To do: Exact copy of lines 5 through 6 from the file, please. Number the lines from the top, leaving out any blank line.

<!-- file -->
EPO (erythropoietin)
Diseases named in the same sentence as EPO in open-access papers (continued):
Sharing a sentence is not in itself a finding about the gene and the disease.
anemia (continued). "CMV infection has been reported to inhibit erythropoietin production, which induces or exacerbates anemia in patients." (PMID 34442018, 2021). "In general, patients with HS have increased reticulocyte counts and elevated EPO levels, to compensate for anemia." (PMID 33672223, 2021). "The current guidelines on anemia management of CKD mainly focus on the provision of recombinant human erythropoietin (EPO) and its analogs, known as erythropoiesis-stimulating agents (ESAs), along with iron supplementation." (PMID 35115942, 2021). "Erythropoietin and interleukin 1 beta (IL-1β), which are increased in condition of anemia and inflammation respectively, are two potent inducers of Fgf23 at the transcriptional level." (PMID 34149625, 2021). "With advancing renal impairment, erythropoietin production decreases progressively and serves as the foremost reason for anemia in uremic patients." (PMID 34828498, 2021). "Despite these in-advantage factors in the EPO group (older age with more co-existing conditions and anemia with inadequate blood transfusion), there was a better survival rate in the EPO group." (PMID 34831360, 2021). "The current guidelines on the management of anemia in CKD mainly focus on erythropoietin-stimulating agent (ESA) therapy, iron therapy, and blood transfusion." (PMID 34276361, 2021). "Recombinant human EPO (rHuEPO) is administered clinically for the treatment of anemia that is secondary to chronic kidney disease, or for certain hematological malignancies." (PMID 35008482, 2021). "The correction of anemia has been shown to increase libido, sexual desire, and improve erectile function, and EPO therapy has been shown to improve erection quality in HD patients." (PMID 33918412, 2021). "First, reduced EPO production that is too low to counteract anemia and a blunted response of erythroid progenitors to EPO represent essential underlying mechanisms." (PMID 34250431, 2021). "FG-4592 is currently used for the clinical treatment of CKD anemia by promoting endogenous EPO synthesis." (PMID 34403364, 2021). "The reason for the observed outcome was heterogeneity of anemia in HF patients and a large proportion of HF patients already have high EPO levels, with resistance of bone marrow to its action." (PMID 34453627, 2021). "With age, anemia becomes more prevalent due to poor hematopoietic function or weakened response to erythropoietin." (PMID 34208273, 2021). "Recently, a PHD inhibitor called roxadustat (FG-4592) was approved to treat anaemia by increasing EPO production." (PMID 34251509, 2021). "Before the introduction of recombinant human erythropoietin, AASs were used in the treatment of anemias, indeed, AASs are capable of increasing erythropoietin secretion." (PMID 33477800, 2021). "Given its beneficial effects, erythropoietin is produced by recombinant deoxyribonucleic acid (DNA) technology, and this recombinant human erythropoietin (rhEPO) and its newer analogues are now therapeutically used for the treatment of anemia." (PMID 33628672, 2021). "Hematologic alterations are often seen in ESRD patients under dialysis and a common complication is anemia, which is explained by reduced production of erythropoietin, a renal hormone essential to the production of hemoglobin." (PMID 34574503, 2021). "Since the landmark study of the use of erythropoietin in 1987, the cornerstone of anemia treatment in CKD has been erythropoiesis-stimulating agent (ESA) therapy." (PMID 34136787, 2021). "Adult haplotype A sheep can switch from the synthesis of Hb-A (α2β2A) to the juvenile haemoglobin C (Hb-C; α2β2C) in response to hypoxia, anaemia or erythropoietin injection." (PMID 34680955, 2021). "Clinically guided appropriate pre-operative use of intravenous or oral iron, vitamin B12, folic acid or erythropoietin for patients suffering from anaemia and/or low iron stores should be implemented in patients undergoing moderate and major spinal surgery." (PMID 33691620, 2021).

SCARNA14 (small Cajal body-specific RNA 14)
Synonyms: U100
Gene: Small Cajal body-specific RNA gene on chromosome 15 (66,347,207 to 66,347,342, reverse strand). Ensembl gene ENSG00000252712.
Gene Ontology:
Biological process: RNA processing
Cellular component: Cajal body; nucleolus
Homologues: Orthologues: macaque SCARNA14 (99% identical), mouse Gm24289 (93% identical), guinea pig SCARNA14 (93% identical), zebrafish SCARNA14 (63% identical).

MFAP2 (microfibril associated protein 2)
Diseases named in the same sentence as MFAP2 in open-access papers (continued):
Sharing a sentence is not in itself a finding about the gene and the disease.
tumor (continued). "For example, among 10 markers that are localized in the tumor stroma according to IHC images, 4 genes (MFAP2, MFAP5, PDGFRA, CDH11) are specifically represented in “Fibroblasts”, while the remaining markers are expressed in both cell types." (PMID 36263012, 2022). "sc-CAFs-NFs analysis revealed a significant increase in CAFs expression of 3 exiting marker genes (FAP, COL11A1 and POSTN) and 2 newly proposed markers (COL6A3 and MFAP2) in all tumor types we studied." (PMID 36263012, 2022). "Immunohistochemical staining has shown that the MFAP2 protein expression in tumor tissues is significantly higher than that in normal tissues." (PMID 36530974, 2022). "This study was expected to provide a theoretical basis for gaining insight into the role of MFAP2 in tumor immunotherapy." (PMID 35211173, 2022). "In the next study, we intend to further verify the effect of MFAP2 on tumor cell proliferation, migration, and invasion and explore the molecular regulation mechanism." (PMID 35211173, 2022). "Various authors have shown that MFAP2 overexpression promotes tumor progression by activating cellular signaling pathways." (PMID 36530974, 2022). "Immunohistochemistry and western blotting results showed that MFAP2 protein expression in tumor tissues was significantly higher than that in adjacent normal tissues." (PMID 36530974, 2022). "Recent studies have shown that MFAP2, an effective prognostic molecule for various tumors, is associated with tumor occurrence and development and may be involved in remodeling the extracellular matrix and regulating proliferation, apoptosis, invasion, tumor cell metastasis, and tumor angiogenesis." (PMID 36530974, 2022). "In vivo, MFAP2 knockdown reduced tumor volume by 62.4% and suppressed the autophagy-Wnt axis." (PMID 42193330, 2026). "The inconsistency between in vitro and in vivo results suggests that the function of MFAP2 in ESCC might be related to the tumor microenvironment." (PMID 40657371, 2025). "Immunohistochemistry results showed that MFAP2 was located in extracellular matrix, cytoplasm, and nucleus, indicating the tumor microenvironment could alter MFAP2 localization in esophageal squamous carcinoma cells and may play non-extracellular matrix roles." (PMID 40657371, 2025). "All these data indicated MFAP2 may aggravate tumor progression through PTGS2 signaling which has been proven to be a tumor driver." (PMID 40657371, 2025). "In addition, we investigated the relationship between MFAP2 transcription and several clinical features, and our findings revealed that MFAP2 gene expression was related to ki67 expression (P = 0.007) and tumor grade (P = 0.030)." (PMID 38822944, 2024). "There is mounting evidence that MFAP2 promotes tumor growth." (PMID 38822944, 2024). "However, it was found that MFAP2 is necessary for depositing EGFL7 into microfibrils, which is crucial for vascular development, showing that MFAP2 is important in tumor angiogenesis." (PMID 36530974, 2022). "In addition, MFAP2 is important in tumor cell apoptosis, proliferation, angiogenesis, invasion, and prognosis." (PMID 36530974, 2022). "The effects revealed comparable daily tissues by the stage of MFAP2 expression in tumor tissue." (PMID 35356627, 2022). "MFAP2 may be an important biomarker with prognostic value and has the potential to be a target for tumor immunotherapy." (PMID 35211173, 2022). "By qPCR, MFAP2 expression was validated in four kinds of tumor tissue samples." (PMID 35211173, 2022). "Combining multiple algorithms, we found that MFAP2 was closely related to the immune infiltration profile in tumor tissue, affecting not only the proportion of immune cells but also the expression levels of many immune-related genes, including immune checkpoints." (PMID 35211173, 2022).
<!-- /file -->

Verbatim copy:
SCARNA14 (small Cajal body-specific RNA 14)
Synonyms: U100